Can you give me the Sound Check highlights?

I’m more focused on the conference side. That’s the highlight for me. It’s going to be really cool. We’re going to have a lecture with Eyal Basson, who is a social media expert on a worldwide level. He’s going to talk about how to promote yourself on the Web. He’ll be giving artists tools for how to do it properly. We’ll also have Tamir Muskat from Balkan Beat Box, one of the biggest producers in Israel, talking about his work in connection with other artists. He’ll speak about himself, but in a way that people listening can take something from it and let it inform their work.

We’ll have a panel about PR; how to do it by yourself. They’ll be a panel about Israeli labels. 15 years ago, many Israeli labels collapsed and there were not many active labels anymore. In the past few years, there are many new labels. So we’ll talk about that and what the role of a label is, how needed it is, and what are the different models. Finally, we’ll be talking about Israel as a culture of music. What are the differences between Tel Aviv and Beersheba, for instance. There will also be lectures on how to make money and copyright issues. A lot of artists don’t know how to take care of their copyrights. There are many things to talk about. Even if we did a six-day conference, it wouldn’t be enough.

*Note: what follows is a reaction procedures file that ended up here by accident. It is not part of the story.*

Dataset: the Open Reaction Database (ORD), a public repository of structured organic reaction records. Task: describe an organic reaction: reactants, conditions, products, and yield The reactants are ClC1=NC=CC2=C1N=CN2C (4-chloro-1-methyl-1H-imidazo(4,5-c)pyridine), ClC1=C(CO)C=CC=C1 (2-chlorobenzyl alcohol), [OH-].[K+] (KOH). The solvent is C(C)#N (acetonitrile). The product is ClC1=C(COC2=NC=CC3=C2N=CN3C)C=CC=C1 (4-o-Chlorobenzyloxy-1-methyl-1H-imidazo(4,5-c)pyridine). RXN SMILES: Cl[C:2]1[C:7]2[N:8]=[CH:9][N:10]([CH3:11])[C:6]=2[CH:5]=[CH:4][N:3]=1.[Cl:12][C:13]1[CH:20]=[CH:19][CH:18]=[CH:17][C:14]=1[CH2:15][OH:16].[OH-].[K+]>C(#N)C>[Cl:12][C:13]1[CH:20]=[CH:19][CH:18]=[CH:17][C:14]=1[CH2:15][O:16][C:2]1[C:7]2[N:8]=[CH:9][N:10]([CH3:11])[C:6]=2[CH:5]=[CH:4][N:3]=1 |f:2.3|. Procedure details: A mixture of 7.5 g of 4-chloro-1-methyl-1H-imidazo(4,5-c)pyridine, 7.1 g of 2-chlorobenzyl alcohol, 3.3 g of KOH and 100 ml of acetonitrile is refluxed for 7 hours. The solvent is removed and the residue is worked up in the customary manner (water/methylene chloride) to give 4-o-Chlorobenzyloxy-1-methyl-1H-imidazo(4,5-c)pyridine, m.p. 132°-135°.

For more information and tickets on Sound Check: http://sound-check.org.